Similarly, the rushing attack was solid, but the design seemed off at times. A bruiser like Quinshon Judkins in the backfield, at 5’11, 210 pounds, should’ve been more of a downhill type of runner. Too often it appeared that they tried to turn him into more of a finesse back, though. That should’ve been left to Ulysses Bentley IV, who’s a far smaller, shiftier back. Despite the small quibbles, the rushing attack as a whole was decent from the Rebels.
This was the key question mark coming into the season. With a new defensive coordinator in Pete Golding, people were curious as to what to expect from the Ole Miss defense. While they certainly weren’t perfect, they did show real signs of improvement.
Proof of this starts with scoring defense. Last season, the Rebels finished 63rd nationally in scoring defense, giving up 27.4 points per game. This season, they jumped to 35th in the country in the same category. The defense gave up nearly a touchdown less per game this season, at 21.8.
In terms of yards, they found themselves 58th nationally. That was another 21 spots higher than last season, including giving up nearly 30 yards per game less (401-372). Despite still giving up a few too many yards, the defense managed to make up for it by playing more of a “bend but don’t break” style. This saw a turnover margin of +9 on the season, which was tied for 12th in the country.
A huge improvement this season on that side of the ball could easily get even better next season. With a recruiting class that is defensive line-heavy, the numbers should continue to trend in the right direction moving forward. Add in another year in Golding’s system for the returners, and this becomes even more true.
Arguably the biggest concern that we saw from the Rebels this season was the penalties. Ole Miss got called for 89 penalties this season, which put them at 120th nationally. From a yardage standpoint, the numbers got slightly better. At 62 yards per game, they found themselves at 109th in the country.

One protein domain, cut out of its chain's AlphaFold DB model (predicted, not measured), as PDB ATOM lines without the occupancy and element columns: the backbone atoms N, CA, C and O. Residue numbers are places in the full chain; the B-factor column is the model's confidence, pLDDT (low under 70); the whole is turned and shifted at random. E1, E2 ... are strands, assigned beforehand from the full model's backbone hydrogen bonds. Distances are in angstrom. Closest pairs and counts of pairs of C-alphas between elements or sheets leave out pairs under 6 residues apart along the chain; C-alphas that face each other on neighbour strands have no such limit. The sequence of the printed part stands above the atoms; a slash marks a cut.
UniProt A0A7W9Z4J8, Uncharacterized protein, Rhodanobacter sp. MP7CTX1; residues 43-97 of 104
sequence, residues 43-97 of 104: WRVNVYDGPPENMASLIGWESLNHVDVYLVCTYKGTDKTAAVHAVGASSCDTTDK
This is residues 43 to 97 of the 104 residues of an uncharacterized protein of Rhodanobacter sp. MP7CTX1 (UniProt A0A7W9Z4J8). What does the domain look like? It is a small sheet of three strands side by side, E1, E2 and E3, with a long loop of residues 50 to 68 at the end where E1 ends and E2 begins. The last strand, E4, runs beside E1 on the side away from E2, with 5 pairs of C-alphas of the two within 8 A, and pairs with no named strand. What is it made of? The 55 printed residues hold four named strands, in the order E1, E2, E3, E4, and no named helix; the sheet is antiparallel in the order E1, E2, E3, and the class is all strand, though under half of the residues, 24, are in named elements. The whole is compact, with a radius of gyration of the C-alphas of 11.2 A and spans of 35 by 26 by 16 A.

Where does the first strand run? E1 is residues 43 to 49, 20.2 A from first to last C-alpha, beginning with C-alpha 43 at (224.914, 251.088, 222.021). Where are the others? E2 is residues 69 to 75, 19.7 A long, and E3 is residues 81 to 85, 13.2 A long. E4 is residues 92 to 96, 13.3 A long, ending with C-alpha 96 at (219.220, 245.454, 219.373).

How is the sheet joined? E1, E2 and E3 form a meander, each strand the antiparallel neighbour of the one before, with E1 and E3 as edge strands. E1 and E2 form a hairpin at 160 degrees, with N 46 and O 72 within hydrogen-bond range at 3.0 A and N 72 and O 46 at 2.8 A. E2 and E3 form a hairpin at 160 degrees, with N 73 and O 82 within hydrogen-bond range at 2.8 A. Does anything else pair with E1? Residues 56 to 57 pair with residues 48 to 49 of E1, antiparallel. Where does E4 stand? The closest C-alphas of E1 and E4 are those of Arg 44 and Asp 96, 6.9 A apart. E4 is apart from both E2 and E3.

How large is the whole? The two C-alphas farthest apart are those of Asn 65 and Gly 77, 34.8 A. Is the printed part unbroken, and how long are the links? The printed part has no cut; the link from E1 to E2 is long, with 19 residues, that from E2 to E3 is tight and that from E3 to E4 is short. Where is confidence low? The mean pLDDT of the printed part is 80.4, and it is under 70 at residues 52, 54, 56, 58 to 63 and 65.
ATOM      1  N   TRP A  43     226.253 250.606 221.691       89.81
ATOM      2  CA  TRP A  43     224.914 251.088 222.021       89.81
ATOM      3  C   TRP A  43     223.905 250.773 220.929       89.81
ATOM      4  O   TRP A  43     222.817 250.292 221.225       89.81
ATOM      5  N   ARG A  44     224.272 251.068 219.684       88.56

While it didn’t prove to be a difference-maker this season, the lack of discipline at times is a bit of a concern. The ability to overcome them was obviously a huge plus, but truly elite teams avoid being put in that situation in the first place.
Heading into bowl season, and then into next season, if the Rebels can cut down on some of the costly penalties (especially the holding calls), this is a team that could potentially be ready to make that jump from simply being a good team to a legitimate contender.
A First In Program History?
With the regular season complete at 10-2, this year’s Ole Miss team has the chance to reach a milestone the program has never seen. Despite a multitude of 10-win seasons in total, the Rebels have never had an 11-win squad. Depending on who they end up getting in their bowl game, there’s a good chance they reach that mark.
While the bowl games and matchups won’t be announced until Sunday, December 3, we do have an idea of where the Rebels end up. The most likely scenario seems to be the Citrus Bowl, where they’d likely face Iowa or Penn State. There’s still the opportunity for Ole Miss to manage a New Year’s Six bowl game, but they may need help along the way. With Missouri currently ahead of them in the Playoff committee’s rankings, the Tigers likely sit where the Rebels want to be.
Regardless of who or where they play this bowl season, this has been an exciting and historic year for the Rebels. The only question left to answer is whether Ole Miss can add to that history during bowl season.